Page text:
After arriving in Hong Kong early in the morning, we were taken to the Hong Kong Conrad Hotel where we were staying for several days.  We had a short sleep, then I took the grandchildren for a walk and we found Hong Kong Park, with a Fountain Plaza, waterways, a waterfall, and turtles.

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Part of the fountain area.

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Turtles resting on a rock

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A turtle about to go in the water

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The waterfall.

It was a pleasant surprise to find this park in such a highly built-up area.

Nearby was a multi-story underground shopping center that was huge, and very conveniently accessible from our hotel.

A movie review – Call of the Wild

It’s always a pleasure to go and see a movie with Harrison Ford in it, whether beating off a hoard of crooked treasure hunters or just being a grumpy old man.

In this, he was playing his grumpy old man.

But it’s the dog, Buck, a cross between a St Bernard and a Scotch Collie that steals the show.

And rightly so.

Everyone else came to see Harrison Ford, who comes in and out of the picture until the end.  I came to see the dog, whom I think might well be nicknamed ‘the great galuka’ though I have no idea where that name originated.

Certainly, for sheer size and energy he bounds his way across the countryside, from his home in California to the wilds of the Yukon and Alaska, from being a spoilt household pet, then a sled dog and part of a group of other dogs, delivering mail, then a sled dog for a cruel gold seeker, to finally becoming a companion for an old man, yes, Harrison Ford, who saved him from a certain death, who seeks to get away from everyone and everything.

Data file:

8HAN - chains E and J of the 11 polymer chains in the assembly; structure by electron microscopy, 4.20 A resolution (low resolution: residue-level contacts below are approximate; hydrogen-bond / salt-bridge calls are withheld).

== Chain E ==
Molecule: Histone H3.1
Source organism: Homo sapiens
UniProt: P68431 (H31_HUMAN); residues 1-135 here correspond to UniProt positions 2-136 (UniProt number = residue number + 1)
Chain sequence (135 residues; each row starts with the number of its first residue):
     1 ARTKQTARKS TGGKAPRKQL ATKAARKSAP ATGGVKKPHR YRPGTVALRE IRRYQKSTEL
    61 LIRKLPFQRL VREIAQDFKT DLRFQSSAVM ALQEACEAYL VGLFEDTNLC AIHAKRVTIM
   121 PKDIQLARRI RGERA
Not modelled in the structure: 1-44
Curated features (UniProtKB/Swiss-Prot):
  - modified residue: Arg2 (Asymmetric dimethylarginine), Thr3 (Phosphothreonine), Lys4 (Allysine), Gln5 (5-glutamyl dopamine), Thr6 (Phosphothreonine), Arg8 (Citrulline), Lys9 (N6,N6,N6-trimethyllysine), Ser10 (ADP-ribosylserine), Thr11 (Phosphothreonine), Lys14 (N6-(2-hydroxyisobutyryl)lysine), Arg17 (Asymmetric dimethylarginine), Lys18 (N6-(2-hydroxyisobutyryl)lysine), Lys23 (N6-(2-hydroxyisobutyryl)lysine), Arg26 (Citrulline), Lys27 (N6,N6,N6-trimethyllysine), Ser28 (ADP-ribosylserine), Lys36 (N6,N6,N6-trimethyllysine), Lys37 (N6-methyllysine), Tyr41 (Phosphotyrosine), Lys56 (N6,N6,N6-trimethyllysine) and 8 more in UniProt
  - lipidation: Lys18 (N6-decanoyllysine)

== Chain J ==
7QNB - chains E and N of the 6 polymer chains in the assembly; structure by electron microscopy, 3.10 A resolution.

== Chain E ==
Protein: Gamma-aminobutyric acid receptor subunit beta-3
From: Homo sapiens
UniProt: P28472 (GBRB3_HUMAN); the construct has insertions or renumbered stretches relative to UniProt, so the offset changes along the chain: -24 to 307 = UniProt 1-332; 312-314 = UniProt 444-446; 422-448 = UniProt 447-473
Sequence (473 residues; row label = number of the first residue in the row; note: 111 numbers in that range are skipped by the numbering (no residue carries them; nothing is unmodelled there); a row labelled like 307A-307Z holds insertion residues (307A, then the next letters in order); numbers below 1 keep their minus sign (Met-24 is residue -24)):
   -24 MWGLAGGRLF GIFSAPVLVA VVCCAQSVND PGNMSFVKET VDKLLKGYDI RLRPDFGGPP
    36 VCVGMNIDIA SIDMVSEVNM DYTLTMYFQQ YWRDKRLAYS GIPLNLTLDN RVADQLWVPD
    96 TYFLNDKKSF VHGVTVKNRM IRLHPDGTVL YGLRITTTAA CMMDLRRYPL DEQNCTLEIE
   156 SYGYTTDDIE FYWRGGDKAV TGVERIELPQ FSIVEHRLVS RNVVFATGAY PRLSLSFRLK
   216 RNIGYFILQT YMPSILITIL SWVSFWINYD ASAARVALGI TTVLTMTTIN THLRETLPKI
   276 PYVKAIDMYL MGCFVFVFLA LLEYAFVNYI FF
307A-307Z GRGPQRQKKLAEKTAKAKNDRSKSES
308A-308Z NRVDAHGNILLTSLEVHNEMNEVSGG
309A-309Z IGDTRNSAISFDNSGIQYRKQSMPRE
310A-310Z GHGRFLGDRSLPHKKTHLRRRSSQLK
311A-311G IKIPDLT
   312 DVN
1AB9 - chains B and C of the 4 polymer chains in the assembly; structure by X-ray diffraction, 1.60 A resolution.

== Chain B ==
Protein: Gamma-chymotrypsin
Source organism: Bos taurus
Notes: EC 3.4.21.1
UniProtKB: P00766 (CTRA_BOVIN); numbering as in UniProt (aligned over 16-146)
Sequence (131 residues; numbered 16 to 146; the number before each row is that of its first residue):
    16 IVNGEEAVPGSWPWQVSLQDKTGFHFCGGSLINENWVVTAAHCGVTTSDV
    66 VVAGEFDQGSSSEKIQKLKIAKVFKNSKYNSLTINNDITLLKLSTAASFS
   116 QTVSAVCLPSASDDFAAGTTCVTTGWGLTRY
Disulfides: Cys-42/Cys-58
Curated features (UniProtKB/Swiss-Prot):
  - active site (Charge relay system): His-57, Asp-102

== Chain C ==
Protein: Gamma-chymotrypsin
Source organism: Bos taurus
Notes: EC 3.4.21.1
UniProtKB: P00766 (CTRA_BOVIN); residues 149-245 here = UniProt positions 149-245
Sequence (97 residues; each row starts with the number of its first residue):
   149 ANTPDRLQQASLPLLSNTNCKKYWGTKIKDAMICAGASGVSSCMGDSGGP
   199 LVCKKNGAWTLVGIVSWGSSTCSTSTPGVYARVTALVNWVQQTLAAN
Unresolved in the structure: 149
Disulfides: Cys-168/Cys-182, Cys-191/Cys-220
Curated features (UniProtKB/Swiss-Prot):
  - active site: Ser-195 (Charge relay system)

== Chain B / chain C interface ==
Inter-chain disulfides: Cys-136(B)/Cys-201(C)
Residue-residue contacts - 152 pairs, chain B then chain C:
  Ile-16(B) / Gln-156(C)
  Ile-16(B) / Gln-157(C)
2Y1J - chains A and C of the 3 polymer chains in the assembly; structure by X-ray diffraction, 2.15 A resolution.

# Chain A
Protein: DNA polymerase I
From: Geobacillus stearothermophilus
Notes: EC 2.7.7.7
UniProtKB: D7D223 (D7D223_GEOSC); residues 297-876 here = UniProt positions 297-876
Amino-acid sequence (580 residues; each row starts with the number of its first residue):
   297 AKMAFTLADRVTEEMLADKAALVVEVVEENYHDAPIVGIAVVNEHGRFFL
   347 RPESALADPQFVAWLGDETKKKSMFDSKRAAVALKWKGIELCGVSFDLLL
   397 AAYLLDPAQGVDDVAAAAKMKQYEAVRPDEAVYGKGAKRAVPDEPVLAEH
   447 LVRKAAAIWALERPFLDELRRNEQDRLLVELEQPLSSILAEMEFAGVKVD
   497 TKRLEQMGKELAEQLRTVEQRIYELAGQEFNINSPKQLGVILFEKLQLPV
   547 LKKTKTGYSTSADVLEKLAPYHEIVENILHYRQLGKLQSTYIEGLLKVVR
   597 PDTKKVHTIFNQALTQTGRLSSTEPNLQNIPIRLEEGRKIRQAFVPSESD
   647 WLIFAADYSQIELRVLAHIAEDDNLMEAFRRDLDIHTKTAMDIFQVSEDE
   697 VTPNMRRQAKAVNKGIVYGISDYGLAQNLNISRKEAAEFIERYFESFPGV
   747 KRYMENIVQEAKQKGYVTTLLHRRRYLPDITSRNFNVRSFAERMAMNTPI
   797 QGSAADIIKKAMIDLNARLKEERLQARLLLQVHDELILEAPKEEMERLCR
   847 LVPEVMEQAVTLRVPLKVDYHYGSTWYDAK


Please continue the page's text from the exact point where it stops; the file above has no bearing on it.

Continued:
The end is sad in one sense but uplifting in another, nor did I find any part of it slow-moving or boring.

Solid performances all round.

I give it four stars out of five.

A Movie Review – Emma

This is not the first time I have seen a movie about Jane Austen’s Emma. The last one starred Gwyneth Paltrow who did a reasonable job of being the self-appointed matchmaker. In this new edition, the role of Emma went to Anya Taylor-Joy whom I thought was the better of the two.

In every one of these period pieces, it is always a treat to see who’s been roped into an acting role from a long list of old and new British television and film stars.

I was particularly pleased with Bill Nighy’s rendition of Mr. Woodhouse’s role, the running gag of searching for those invisible draughts, and strategic use of the fireside panels.